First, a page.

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Remembering “Walloops”: Father of Cardiology in SL

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By Dr Upul Wijayawardhana

The pioneering Cardiologist Dr Narendradas Jayaratnam Wallooppillai, affectionately referred to as “Walloops” by his friends, who succumbed to heart failure on 6th January 2011, surely deserves the title ‘The Father of Cardiology in Sri Lanka’ because it was during his tenure that Cardiology came to its own as a speciality. However, he was not the first to head the Cardiology Unit of the General hospital, Colombo. That distinction goes to Dr Ivor Obeysekara who, in spite of fighting against all odds to establish a dedicated Cardiology Unit, took early retirement and left for Australia. Dr Obeysrekara’s tenure was short, not having sufficient time to develop the speciality, the Cardiology Unit functioning as a Cardiology ward during his time.

Dr Wallooppillai was born on 6th June 1925, to the wealthy and influential Velupillai family which settled in Balangoda thanks to the hospitality of the Ratwatte family; the ancestors of Mrs Sirimavo Ratwatte Dias Bandaranaike. It is said that when he was admitted to St. Thomas’ College, Mount Lavinia, the warden, Canon De Saram, changed the spelling of his name from Velupillai to Wallooppillai as he thought it was more user friendly. He graduated from the Faculty of Medicine, University of Ceylon in 1951 and proceeded soon after to UK. He obtained MRCP (London) and MRCP Cardiology (Edinburgh), undergoing training in Cardiology in Manchester.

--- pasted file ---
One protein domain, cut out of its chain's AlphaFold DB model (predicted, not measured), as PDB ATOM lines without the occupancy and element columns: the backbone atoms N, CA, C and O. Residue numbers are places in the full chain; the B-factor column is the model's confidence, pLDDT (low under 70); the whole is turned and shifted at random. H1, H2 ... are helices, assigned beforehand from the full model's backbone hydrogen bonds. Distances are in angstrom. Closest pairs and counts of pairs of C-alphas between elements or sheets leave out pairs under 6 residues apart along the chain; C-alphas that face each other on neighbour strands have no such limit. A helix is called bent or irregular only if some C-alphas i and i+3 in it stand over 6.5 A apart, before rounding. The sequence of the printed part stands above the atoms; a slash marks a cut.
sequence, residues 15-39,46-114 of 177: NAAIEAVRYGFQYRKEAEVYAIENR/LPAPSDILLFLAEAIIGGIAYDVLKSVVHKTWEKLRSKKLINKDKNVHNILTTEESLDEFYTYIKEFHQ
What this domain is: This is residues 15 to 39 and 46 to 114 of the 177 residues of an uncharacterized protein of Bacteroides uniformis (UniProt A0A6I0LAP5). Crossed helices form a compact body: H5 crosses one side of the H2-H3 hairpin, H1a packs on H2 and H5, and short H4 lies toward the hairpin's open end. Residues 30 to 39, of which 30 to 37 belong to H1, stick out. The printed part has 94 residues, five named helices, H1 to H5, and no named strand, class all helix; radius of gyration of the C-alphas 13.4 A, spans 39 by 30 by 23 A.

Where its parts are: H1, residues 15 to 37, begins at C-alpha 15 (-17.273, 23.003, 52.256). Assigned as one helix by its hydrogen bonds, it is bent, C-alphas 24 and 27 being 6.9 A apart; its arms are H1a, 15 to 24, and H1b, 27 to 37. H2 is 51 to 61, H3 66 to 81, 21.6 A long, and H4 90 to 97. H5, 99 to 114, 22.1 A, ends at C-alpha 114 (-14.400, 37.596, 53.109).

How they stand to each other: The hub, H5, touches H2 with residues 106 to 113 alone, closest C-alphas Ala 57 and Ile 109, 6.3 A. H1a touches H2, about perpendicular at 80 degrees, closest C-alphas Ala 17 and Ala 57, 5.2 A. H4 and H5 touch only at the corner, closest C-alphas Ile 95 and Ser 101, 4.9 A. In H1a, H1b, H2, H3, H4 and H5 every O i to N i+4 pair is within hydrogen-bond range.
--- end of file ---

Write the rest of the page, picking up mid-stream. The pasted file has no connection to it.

On his return he was appointed Consultant Physician, General Hospital, Jaffna. Subsequently he was appointed the first Physician-in-charge of the Cardiac Investigation Unit (CIU) in General Hospital, Colombo which was set up around the same time as the Cardiology Unit. Dr Mahinda Weerasena was appointed the Consultant Cardiac Radiologist to this Unit and Dr Thistle Jayawardena, Consultant Anaesthetist, who was instrumental in setting up the Surgical Intensive Care Unit (the first intensive care unit in the country), joined later.